Engineers from Sellafield to travel to Japan to advise on shutting down the stricken site
British nuclear experts are being lined up to help decommission the damaged Fukushima power plant in a move that could reboot Japan’s atomic power capabilities.
Lady Judge, the British-American nuclear expert and adviser at Fukushima, is organising for engineers from Sellafield in Cumbria to travel to Japan to advise on decontaminating and shutting down the stricken site.
“At Sellafield and Dounreay we are decommissioning big power plants and we can provide a very good example to the Japanese of how to do it safely,” said Lady Judge in an interview with The Telegraph. “I’ve been talking to Sellafield about sending some engineers to help.”
The Tokyo Electric Power Company (Tepco), which owns the Fukushima plants, is planning to launch a new subsidiary for decommissioning and decontamination on April 1. The division is expected to be headed by a Japanese nuclear expert who is expected to be advised by British engineers.
On Friday, Sellafield ordered all non-essential staff to stay at home after elevated readings of radiation were detected on site. Later officials at Sellafield – the site of Britain’s worst nuclear accident in 1957 – said naturally occurring radioactive gas that comes from rocks and soil, had triggered the alarm.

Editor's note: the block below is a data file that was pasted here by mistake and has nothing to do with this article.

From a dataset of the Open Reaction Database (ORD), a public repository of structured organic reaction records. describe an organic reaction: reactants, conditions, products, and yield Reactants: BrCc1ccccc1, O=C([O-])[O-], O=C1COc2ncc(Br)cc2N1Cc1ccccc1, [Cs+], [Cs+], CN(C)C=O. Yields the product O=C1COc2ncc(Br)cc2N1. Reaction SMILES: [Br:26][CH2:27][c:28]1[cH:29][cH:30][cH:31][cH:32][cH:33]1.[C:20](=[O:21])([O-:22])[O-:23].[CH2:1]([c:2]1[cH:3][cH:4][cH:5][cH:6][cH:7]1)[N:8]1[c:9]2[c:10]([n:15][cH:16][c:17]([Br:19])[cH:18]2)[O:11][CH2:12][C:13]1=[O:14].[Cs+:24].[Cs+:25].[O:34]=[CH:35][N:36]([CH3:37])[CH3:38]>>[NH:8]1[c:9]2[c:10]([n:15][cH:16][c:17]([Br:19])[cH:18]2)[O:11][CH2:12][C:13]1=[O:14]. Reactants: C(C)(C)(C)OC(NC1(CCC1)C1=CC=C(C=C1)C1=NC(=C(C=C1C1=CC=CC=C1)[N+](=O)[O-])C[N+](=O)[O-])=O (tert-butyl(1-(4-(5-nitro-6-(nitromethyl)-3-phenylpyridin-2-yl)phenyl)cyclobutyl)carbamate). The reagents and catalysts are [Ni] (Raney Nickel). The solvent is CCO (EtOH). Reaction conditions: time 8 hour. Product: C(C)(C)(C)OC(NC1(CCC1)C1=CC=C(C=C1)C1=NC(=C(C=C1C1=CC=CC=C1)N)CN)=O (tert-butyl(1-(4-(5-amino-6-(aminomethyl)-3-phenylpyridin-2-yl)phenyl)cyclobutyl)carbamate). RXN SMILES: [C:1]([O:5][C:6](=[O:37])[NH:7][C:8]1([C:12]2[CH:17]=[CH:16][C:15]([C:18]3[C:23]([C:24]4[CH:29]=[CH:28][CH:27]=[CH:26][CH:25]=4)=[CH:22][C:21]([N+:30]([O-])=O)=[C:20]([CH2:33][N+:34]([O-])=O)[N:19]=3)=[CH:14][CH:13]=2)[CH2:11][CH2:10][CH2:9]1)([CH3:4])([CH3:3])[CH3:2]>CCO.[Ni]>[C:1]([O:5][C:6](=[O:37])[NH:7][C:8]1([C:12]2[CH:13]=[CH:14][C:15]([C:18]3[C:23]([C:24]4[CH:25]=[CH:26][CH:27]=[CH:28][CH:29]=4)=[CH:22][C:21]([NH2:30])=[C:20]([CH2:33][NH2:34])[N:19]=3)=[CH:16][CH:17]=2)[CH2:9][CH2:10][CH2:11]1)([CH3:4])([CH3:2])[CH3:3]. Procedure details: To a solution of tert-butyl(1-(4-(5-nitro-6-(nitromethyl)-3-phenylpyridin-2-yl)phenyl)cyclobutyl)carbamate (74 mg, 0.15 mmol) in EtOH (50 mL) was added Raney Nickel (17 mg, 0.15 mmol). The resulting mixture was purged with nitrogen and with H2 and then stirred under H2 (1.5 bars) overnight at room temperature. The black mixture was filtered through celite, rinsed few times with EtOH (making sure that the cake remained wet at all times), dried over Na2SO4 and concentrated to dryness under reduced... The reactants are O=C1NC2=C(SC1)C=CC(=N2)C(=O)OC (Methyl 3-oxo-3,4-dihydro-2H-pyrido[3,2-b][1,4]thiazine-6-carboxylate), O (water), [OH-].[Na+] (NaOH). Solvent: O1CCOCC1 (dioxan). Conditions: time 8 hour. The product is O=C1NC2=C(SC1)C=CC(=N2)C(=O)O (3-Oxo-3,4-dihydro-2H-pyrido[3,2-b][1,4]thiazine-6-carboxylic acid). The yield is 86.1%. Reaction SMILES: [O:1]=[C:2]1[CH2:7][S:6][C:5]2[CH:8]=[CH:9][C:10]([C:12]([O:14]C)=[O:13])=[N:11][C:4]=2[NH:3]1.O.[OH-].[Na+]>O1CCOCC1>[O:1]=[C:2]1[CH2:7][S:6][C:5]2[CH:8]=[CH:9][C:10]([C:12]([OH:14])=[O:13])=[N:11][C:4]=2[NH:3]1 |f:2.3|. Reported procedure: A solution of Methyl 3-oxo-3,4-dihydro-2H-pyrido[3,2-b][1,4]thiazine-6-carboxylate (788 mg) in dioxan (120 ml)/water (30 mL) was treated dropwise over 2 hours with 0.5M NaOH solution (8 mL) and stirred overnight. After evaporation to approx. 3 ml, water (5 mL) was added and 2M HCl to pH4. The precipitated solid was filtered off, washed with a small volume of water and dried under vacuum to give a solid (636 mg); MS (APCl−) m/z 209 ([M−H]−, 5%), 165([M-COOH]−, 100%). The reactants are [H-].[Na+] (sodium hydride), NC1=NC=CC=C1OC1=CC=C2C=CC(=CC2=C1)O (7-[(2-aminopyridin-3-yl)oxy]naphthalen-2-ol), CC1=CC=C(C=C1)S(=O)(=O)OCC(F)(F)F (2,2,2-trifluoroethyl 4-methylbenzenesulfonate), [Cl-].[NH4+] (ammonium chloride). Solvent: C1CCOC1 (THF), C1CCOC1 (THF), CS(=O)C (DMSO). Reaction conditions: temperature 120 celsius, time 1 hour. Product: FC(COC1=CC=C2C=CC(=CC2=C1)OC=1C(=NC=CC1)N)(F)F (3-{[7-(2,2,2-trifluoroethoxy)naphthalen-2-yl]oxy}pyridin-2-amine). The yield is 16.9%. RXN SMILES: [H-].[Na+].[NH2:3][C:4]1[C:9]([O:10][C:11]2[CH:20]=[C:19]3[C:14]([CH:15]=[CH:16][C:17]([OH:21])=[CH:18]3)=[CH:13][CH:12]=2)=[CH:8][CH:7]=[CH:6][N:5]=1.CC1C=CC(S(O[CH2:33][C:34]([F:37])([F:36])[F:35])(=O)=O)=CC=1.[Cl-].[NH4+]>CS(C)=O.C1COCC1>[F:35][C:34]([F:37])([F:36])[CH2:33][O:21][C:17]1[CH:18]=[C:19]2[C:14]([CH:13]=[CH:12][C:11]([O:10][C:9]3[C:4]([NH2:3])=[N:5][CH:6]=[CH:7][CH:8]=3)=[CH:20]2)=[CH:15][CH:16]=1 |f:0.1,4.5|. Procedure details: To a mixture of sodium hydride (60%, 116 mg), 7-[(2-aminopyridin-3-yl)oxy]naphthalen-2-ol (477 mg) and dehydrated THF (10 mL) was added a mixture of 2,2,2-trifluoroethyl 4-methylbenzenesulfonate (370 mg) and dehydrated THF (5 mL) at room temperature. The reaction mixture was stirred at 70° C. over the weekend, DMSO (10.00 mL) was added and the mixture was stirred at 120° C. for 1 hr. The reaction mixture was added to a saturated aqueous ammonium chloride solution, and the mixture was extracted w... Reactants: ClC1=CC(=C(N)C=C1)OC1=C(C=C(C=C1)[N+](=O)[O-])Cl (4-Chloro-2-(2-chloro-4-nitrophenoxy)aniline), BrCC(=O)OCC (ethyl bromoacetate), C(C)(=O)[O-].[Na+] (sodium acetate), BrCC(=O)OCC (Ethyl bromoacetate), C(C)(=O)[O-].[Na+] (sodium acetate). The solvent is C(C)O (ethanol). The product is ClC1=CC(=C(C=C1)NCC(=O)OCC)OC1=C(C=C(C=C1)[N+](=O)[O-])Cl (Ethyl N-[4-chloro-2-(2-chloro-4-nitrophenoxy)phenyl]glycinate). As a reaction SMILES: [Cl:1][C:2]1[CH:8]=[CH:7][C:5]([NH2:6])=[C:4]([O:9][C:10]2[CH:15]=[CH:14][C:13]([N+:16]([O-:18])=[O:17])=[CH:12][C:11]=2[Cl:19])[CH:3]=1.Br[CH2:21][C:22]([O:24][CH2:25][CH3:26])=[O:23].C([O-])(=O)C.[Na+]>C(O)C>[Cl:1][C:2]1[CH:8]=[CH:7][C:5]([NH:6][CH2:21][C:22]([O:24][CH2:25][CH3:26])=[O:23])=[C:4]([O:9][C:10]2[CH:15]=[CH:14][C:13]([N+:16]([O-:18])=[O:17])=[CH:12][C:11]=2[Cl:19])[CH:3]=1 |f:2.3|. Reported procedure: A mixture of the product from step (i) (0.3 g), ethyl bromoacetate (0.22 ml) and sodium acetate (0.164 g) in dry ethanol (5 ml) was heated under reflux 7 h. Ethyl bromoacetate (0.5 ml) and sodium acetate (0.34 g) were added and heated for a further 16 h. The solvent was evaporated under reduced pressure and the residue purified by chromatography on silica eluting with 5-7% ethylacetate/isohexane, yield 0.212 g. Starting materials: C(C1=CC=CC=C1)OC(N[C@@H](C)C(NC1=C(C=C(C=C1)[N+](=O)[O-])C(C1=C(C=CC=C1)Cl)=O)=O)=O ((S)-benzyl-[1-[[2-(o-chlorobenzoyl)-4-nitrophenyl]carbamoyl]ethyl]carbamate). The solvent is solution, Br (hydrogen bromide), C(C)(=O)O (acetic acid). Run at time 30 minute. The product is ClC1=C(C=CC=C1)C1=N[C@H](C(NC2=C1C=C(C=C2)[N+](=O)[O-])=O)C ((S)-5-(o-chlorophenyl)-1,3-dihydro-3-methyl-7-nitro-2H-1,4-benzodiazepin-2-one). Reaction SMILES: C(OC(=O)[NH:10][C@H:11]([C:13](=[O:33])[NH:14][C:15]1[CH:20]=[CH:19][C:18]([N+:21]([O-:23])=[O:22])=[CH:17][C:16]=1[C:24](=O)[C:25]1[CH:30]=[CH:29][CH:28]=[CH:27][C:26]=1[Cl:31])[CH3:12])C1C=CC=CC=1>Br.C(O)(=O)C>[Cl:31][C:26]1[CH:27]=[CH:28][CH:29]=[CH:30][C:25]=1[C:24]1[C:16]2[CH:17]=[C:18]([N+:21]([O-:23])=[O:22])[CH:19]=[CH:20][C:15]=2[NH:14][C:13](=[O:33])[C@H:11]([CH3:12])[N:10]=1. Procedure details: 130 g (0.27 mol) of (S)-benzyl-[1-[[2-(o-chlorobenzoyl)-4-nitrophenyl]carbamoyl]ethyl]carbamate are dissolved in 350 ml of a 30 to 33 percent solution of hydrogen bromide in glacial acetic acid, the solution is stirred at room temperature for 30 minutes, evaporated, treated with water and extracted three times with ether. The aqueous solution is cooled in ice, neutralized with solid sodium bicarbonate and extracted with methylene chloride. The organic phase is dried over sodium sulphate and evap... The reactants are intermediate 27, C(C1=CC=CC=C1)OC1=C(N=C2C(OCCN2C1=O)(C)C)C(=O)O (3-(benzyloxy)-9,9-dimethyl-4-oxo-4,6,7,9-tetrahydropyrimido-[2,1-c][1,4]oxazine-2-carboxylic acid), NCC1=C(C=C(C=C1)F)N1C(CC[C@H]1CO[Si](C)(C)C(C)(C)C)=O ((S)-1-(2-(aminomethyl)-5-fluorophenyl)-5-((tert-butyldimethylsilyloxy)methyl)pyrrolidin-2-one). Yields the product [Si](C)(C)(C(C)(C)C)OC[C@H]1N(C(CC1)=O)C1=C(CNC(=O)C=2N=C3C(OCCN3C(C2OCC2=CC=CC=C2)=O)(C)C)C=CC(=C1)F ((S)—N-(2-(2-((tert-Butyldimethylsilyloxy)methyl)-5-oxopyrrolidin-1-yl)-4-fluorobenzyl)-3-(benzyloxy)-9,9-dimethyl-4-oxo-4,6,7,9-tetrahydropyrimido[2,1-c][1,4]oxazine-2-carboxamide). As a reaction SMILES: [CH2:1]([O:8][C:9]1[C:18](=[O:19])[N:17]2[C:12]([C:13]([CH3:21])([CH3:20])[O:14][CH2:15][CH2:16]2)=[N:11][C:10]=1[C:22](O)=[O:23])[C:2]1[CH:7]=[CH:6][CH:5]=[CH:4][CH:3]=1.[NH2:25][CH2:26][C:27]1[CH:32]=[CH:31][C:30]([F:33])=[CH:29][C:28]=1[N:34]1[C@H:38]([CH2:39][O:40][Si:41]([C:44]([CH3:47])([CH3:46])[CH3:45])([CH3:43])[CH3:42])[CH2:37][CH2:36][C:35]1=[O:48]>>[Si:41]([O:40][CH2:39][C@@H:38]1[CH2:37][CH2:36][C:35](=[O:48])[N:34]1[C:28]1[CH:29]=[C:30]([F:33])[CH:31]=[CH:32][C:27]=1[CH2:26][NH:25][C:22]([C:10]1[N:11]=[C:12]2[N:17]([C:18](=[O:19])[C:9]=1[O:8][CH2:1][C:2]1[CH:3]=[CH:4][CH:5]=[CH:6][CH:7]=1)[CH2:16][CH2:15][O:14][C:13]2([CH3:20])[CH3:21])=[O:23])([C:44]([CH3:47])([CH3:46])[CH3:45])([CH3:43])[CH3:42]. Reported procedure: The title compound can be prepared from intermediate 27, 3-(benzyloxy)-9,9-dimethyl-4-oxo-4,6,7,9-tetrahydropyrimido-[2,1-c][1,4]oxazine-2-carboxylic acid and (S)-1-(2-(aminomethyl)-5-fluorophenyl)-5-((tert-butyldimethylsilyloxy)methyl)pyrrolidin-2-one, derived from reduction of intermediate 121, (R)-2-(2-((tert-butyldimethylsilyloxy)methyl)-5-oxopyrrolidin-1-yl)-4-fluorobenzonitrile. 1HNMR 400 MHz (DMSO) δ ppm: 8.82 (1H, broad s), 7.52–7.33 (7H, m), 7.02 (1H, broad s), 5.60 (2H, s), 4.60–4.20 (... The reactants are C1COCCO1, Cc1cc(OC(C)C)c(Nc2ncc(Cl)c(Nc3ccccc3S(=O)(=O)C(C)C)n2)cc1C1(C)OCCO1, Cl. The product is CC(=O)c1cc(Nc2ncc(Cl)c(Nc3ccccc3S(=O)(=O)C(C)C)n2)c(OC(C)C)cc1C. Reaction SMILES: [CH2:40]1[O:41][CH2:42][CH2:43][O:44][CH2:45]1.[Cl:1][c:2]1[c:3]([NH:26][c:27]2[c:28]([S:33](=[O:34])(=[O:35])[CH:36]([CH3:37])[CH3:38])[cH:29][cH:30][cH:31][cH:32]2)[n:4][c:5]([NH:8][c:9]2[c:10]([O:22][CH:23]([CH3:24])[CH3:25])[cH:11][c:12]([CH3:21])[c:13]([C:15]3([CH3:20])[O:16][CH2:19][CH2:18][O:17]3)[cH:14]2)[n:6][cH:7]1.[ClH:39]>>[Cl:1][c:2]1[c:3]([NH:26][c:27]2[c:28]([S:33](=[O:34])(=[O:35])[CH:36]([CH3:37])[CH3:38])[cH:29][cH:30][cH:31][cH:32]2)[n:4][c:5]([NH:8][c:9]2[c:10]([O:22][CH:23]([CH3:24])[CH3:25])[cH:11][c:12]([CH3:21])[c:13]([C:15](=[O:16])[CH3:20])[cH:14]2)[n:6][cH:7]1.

“A lot of knowledge will go between Japan and the UK,” said Lady Judge. “Helping the Japanese, will also help the Brits. We will benefit from working in Japan, the nuclear industry will benefit, and R&D will flourish in both countries.”
The move would reverse the roles in the UK where Japanese companies, including Toshiba and Hitachi, are leading the plans, alongside France’s EDF Energy, to build the first nuclear power stations in Britain for decades. Three weeks ago Japan’s Toshiba agreed to buy a 60pc stake in NuGeneration, the UK nuclear venture that plans to build three new plants at the Moorside site in West Cumbria.
Lady Judge said that while Britain has lost most of its nuclear building expertise, the country still a world leader in decommissioning. Lady Judge was chairman of the UK Atomic Energy Authority (UKAEA) from 2002 to 2010 which at the time was focused on decommissioning.
Almost 18 months ago, she was asked to join a new international oversight board being put together at the Tepco and appointed as deputy chairman of Tepco’s Nuclear Reform Monitoring Committee, where she is in charge of safety.
The company is desperate to rebuild trust with the Japanese public which is still highly suspicious of nuclear power. The earthquake and tsunami that struck the Daiichi plant in March 2011 caused the worst nuclear accident since Chernoybl. Most of Japan’s nuclear power plants remain closed in the wake of the disaster, despite the crippling costs of importing oil and gas.
Last week, Japan reported a record trade deficit of 11.5 trillion yen, up 65pc from a year ago, due to soaring energy costs. The country, which recorded trade surpluses every year between 1980 and 2010, relied on its nuclear power plants for most of its supplies. High energy costs also helped Japanese consumer prices rise at their fastest pace for five years, according to data out on Friday.
Tepco, which has been heavily criticised for its handling of Fukushima, is hoping that Lady Judge and the rest of the committee can help safely shut down Fukushima and pave the way for Japan’s nuclear plants to restart.